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A disturbing picture of guilt: ‘The Killing of a Sacred Deer’ startles and unsettles

Yorgos Lanthimos is one of the most adventurous directors working today, consistently making films that are willing to unsettle an audience -- most recently “The Lobster,” an expectedly twisted but unexpectedly romantic take on modern love.

Lanthimos’ latest film, “The Killing of a Sacred Deer” takes a much darker turn.

Colin Farrell teams up with Lanthimos once again, this time as Steven, one of the best cardiac surgeons in the greater Cincinnati area. His pleasant life is upturned by a strange teenager named Martin (Barry Keogan) who seemingly has an obsession with Steven and his family; they live an idyllic life in a nice suburb, while Martin describes both his home and neighborhood as “not so nice.”

With this film, Lanthimos has crafted a modern tragedy, though he claims the film was originally scripted as an absurdist, deadpan comedy. Some moments of dark comedy remain and although they can cut into the tension, they mostly allow the film to grow into its own as an original thriller.

Nicole Kidman co-stars as Anna, also a doctor and Steven’s wife. She, along with the rest of the cast, succeeds with an original script to guide them. Lanthimos directs all of his actors towards deadpan delivery with dry, short lines.

Sounds bad? It typically would be, hearing characters blatantly describe their emotions without much emphasis or personality, but it suits the film’s atmosphere. Not to mention the cast is talented enough to perform with subtlety, though a few scenes allow characters to open up.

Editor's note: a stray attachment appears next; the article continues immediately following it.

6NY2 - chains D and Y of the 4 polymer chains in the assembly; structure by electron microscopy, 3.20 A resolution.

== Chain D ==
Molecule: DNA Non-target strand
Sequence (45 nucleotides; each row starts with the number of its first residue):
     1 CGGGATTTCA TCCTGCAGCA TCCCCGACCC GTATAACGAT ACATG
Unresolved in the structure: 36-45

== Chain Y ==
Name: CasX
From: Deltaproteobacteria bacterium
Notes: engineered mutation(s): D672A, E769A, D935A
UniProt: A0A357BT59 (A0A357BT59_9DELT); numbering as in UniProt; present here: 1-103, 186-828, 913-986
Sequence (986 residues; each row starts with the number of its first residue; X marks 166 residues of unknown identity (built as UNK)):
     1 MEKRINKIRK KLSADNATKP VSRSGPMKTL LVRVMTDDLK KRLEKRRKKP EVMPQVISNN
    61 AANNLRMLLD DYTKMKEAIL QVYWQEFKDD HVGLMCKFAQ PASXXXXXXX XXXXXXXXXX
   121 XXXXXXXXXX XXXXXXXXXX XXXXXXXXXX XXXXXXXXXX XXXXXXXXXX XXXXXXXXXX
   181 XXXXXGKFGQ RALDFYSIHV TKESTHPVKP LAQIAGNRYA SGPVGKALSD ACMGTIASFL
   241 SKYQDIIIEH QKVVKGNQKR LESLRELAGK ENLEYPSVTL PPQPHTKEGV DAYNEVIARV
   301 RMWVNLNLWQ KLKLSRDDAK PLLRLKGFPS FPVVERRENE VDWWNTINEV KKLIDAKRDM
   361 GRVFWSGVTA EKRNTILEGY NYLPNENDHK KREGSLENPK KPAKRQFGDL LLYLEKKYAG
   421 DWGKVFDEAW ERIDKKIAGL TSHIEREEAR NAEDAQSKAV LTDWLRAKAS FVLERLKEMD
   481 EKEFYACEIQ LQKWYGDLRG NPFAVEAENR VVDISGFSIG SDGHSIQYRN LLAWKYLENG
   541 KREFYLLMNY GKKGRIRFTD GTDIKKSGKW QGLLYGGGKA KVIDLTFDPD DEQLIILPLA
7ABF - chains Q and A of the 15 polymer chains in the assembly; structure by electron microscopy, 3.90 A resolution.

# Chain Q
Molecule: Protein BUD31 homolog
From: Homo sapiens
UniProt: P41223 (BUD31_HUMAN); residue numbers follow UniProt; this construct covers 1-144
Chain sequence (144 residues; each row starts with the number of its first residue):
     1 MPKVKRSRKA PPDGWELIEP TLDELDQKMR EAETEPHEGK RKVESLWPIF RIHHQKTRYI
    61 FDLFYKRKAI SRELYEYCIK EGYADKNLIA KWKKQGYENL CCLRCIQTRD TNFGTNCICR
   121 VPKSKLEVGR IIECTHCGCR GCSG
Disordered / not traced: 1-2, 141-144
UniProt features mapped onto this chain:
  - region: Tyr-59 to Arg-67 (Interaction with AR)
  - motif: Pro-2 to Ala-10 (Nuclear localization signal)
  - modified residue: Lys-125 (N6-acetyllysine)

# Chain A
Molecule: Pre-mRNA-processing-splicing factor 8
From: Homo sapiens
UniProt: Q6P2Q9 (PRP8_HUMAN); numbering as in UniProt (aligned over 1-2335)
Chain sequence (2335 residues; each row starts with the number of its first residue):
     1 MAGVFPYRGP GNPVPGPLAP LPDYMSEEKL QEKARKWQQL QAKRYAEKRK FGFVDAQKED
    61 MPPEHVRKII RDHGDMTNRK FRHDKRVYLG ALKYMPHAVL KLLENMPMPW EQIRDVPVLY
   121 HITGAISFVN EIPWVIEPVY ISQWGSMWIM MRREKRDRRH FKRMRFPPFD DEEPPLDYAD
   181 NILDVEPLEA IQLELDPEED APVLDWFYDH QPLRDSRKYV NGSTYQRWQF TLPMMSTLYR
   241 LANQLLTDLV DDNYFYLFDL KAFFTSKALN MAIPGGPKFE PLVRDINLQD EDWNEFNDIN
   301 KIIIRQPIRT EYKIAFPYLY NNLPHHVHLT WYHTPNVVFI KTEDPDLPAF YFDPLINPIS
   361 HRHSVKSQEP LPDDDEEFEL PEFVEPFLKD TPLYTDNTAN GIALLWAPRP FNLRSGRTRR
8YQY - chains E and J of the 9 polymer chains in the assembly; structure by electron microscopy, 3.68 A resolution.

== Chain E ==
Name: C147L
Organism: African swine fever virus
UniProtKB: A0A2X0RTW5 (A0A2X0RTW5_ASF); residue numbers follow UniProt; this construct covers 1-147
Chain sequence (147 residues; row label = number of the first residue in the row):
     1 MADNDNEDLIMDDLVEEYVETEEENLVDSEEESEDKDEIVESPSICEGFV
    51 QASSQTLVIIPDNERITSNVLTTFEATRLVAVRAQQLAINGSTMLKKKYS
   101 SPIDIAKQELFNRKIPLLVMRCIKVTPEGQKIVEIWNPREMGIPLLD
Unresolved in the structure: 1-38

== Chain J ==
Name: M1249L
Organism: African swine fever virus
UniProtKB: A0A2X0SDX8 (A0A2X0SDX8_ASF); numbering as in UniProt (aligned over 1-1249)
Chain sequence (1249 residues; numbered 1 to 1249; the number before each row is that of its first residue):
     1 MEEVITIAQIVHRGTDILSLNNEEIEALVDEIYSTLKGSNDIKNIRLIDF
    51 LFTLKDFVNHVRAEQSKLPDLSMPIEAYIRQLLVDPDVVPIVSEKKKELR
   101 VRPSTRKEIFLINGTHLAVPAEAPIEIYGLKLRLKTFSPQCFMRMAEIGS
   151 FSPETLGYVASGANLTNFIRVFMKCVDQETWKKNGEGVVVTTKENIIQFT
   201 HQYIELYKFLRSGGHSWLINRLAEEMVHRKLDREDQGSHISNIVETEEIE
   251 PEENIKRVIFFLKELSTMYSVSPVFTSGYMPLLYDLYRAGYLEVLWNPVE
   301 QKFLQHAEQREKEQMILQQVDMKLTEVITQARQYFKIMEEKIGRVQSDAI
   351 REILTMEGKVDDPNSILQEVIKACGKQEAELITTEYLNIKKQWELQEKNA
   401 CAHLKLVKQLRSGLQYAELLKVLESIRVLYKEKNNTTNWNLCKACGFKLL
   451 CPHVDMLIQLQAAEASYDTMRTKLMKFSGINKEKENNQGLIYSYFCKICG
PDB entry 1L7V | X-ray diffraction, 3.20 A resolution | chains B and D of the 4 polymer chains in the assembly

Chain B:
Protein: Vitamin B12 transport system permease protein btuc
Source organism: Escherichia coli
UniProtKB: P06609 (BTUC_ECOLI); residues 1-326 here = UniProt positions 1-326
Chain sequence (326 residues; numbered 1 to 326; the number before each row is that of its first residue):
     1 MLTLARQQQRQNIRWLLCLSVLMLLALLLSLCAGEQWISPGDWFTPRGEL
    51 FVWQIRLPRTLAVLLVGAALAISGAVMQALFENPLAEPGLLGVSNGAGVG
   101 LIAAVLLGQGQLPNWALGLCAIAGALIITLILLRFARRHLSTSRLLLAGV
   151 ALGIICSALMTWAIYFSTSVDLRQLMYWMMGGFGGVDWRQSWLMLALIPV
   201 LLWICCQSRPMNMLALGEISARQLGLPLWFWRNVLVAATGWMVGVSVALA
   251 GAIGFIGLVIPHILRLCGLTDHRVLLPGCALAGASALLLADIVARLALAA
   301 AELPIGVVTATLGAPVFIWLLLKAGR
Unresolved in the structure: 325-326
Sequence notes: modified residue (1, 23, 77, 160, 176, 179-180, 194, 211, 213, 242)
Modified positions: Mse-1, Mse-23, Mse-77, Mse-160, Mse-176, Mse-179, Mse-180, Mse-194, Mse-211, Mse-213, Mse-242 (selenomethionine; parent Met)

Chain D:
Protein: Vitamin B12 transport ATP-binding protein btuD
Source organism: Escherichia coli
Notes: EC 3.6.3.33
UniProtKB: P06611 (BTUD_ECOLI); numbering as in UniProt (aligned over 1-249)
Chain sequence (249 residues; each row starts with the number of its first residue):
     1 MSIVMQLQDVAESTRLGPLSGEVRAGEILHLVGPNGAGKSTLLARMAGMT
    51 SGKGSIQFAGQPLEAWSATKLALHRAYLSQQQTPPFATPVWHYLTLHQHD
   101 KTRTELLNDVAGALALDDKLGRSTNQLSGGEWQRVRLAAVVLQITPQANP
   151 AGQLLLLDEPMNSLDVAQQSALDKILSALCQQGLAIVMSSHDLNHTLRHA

Lanthimos paints a heavy picture that can be harsh and unnerving, especially with a classical score backdrop. Characters are flawed and continue to be that way -- not always accepting responsibility or pushing blame from person to person. Rarely does any character do the right thing.

“The Killing of a Sacred Deer” is emotionally and psychologically disturbing; it uses dramatic cinematography and amazing tracking shots to add even more tension to the film. But somehow, scenes can feel a bit off with the emotionless language -- even with great performances.

Still, possessing an originality that audiences are demanding from Hollywood, Lanthimos is here to answer the call. All of his films have been very nihilistic, and “The Killing of a Sacred Deer” is no exception, illustrating that even good intentions can have horrifying ends.

Grade: B

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